SILVA, P, VILAR, L, DAVIDS, Keith, ARAÚJO, D and GARGANTA, J (2016). Sports teams as complex adaptive systems: manipulating player numbers shapes behaviours during football small-sided games. SpringerPlus, 5 (1), p. 191.
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Small-sided and conditioned games (SSCGs) in sport have been modelled as complex adaptive systems. Research has shown that the relative space per player (RSP) formulated in SSCGs can impact on emergent tactical behaviours. In this study we adopted a systems orientation to analyse how different RSP values, obtained through manipulations of player numbers, influenced four measures of interpersonal coordination observed during performance in SSCGs. For this purpose we calculated positional data (GPS 15 Hz) from ten U-15 football players performing in three SSCGs varying in player numbers (3v3, 4v4 and 5v5). Key measures of SSCG system behaviours included values of (1) players’ dispersion, (2) teams’ separateness, (3) coupling strength and time delays between participants’ emerging movements, respectively. Results showed that values of participants’ dispersion increased, but the teams’ separateness remained identical across treatments. Coupling strength and time delay also showed consistent values across SSCGs. These results exemplified how complex adaptive systems, like football teams, can harness inherent degeneracy to maintain similar team spatial–temporal relations with opponents through changes in inter-individual coordination modes (i.e., players’ dispersion). The results imply that different team behaviours might emerge at different ratios of field dimension/player numbers. Therefore, sport pedagogists should carefully evaluate the effects of changing RSP in SSCGs as a way of promoting increased or decreased pressure on players.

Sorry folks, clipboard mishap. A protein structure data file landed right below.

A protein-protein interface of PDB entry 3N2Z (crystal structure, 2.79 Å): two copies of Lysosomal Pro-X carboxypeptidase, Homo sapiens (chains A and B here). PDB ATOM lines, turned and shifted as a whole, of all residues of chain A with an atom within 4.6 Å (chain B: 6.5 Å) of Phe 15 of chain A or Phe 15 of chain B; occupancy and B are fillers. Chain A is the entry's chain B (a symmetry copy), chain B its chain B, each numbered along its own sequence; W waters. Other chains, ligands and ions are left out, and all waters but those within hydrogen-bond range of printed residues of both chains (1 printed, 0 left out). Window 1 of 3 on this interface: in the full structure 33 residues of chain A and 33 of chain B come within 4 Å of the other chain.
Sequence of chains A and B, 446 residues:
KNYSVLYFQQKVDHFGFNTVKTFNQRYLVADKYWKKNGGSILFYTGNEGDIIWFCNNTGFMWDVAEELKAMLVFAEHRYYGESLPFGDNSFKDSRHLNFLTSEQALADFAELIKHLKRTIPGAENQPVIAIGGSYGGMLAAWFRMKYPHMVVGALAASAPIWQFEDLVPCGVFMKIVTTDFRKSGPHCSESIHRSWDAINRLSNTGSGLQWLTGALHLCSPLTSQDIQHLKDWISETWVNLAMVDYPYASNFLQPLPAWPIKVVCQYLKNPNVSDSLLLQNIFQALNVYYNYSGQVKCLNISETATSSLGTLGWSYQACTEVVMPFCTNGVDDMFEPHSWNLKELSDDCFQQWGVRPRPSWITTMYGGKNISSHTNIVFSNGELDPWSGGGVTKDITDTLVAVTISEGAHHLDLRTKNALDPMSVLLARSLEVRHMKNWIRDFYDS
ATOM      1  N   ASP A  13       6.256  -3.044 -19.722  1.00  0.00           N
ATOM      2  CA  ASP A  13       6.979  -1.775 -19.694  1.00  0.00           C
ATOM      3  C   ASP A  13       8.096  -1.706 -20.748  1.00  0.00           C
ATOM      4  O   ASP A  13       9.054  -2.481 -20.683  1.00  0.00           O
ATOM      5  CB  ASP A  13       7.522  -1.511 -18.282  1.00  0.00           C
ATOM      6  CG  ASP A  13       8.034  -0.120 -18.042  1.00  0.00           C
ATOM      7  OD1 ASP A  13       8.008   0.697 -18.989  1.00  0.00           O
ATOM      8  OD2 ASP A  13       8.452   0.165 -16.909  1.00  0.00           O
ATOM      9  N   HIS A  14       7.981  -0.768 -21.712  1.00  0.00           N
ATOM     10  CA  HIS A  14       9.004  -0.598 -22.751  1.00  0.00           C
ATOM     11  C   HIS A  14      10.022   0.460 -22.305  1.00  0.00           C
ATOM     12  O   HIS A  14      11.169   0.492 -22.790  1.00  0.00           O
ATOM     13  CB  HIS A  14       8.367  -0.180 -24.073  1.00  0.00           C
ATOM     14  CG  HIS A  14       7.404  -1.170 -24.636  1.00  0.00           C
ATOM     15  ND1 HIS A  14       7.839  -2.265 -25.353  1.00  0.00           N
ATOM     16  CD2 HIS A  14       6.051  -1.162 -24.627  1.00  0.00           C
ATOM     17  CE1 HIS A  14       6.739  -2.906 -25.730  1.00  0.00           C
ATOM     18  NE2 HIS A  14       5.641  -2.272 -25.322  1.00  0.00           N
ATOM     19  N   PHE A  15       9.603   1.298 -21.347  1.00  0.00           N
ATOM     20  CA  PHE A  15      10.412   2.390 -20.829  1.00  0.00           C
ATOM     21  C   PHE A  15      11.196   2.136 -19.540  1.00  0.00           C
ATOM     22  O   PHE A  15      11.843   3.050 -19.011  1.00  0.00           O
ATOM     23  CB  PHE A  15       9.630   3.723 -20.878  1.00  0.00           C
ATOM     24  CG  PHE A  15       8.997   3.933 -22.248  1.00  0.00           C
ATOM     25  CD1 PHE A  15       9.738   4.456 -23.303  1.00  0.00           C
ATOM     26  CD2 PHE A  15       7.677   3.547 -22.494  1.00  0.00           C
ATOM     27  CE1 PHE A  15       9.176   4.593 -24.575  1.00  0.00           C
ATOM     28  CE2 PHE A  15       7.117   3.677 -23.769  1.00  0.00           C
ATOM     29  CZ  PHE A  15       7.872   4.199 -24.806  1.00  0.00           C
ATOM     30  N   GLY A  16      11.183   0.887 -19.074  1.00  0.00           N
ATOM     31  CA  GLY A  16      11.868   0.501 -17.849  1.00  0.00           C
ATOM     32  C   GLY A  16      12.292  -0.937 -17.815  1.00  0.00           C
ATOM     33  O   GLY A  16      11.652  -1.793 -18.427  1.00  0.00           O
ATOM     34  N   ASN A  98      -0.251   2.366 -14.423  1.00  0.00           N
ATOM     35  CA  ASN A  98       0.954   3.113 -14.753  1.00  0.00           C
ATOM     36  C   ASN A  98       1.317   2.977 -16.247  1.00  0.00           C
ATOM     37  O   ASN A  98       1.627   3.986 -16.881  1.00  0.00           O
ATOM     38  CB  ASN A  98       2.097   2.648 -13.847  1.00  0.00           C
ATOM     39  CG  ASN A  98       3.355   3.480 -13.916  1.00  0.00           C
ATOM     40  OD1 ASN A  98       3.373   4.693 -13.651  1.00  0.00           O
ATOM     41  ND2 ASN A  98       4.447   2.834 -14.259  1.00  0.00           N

|Research Institute, Centre or Group:||Centre for Sports Engineering Research|
|Depositing User:||Carole Harris|
|Date Deposited:||06 Jun 2016 10:39|
|Last Modified:||19 Oct 2016 23:17|
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